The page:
A Texas judge on Friday temporarily barred the state from investigating families of transgender children who received gender-specific medical care, a new bar for the state from labeling such treatments as child abuse.
The injunction, issued by Judge Jan Soifer, halts investigations into three families who have sued and prevents similar investigations into members of LGBTQ advocacy group PFLAG Inc. The group has more than 600 members in Texas.
“I feel there is sufficient reason to believe that if the Commissioner and the (Department of Family and Protection Services) continue to implement and enforce this new departmental rule making gender-equalized care, the plaintiffs will suffer immediate and irreparable harm are allowed to deal with child abuse,” said Soifer at the end of a 40-minute hearing.
The verdict comes about a month after Texas Supreme Court allowed the state to investigate parents of transgender youth for child molestation while ruling in favor of a family who, by order of Republican Gov. Greg Abbott, were among the first to be contacted by child welfare officials.
“It is a very good thing that families are protected from invasive, unnecessary and annoying DFPS screening just for helping their transgender children thrive and be themselves,” said Brian K. Bond, executive director of PFLAG National , in a statement. “However, let’s be clear: This research into loving and affirming families shouldn’t be happening in the first place.”
The latest challenge was brought by Lambda Legal and the American Civil Liberties Union on behalf of the families of three teenagers – two 16-year-olds and a 14-year-old – and PFLAG. A lawyer for Lambda Legal told the judge that after the lawsuit was filed, the family of the 14-year-old learned that the state investigation against them had been dropped.
Abbott spokesmen and Attorney General Ken Paxton did not immediately respond to requests for comment Friday afternoon.
A prosecutor had argued during the hearing that applying the order to a member of PFLAG was “unsustainable” and difficult for the department to comply with. However, Paul Castillo, Lambda Legal’s senior counsel, said parents could simply show their membership certificate or other proof of membership.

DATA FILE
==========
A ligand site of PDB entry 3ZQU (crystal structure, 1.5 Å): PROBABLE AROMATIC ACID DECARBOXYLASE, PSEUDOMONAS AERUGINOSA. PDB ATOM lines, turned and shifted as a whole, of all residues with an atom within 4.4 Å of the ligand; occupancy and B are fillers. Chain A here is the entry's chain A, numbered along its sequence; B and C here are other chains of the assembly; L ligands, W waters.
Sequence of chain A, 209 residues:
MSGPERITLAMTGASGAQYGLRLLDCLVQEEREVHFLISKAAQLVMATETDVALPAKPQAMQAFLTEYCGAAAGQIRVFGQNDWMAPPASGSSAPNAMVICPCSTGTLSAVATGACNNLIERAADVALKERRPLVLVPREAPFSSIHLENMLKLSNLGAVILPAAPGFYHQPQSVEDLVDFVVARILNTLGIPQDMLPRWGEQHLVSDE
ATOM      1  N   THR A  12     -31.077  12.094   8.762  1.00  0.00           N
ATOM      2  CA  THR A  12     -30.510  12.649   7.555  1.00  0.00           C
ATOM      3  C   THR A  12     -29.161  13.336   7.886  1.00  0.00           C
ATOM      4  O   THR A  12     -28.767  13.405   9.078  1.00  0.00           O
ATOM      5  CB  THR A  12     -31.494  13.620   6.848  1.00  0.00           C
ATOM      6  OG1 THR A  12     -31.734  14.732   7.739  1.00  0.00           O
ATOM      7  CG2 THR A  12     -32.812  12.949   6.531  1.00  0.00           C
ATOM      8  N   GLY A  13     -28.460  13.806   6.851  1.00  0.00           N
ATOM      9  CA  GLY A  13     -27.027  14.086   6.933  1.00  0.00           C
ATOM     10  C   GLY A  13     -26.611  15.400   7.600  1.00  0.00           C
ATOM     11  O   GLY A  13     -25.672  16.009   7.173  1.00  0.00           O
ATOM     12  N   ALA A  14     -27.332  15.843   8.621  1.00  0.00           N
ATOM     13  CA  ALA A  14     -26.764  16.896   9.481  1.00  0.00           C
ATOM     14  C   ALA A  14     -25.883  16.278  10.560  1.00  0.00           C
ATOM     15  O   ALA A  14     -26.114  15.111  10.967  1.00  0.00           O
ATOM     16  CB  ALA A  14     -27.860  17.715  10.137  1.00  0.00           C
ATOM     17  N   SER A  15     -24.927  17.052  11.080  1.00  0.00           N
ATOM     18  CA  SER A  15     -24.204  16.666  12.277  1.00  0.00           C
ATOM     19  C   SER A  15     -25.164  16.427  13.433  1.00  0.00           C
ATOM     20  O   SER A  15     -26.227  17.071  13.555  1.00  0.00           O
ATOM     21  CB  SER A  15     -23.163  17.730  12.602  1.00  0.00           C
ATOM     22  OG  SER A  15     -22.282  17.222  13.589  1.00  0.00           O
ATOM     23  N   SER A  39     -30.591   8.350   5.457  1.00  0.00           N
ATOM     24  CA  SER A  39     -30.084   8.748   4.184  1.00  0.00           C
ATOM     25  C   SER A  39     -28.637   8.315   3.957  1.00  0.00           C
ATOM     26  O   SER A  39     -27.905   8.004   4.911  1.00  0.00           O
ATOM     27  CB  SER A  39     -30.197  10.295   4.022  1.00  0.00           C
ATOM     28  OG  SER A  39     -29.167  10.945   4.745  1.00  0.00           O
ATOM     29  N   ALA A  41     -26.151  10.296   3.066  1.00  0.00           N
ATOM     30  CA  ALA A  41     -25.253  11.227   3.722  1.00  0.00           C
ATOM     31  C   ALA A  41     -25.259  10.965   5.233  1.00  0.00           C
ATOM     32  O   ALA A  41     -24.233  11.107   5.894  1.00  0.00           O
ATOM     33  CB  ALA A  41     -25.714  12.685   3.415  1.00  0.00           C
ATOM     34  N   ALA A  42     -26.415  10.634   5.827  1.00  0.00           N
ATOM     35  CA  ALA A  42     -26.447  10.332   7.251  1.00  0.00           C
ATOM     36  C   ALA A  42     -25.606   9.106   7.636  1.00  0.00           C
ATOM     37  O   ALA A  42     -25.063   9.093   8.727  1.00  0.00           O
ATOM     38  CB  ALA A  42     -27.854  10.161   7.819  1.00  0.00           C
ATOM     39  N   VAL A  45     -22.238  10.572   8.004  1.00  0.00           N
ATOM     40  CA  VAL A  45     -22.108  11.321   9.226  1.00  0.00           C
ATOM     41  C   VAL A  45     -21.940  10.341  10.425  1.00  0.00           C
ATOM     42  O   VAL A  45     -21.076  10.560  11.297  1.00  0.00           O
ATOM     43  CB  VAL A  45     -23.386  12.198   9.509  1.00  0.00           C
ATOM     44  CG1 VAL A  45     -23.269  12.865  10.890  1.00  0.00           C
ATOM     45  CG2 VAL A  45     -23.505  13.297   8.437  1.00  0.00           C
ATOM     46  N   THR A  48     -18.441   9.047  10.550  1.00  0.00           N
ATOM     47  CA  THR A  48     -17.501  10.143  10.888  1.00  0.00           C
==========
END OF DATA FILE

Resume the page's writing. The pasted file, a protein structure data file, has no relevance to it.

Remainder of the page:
The families had spoken out in court documents about the fear the investigation had caused for them and their children. The mother of one of the teenagers said her son attempted suicide and was hospitalized the day Abbott gave his order. The outpatient psychiatric facility to which the teenager was referred reported the family for child abuse after learning he had been prescribed hormone therapy, she said in a court filing.
A judge issued Abbott’s order in March on hold following a lawsuit on behalf of a 16-year-old girl whose family said she was being investigated. The Texas Supreme Court ruled in May that the lower court had exceeded its powers by blocking all further investigations.
That lawsuit was the first report of parents being investigated under Abbott’s direction and an earlier non-binding legal opinion by Paxton that referred to certain gender-based treatments as “child abuse.” The Texas Department of Family and Protective Services has said it has opened nine investigations following the directive and opinion.
Abbott’s order and the attorney general’s opinion go against the nation’s largest medical groups, including the American Medical Association, which have opposed Republican-backed restrictions filed in state buildings nationwide.
Arkansas last year became the first state to pass legislation banning sex-based treatment for minors, and Tennessee approved a similar measure. a judge clogged Arkansas law and a federal appeals court will hear arguments in the case next week.
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https://www.local10.com/news/national/2022/06/10/judge-blocks-texas-investigating-families-of-trans-youth/ Judge blocks Texas from investigating families of trans youth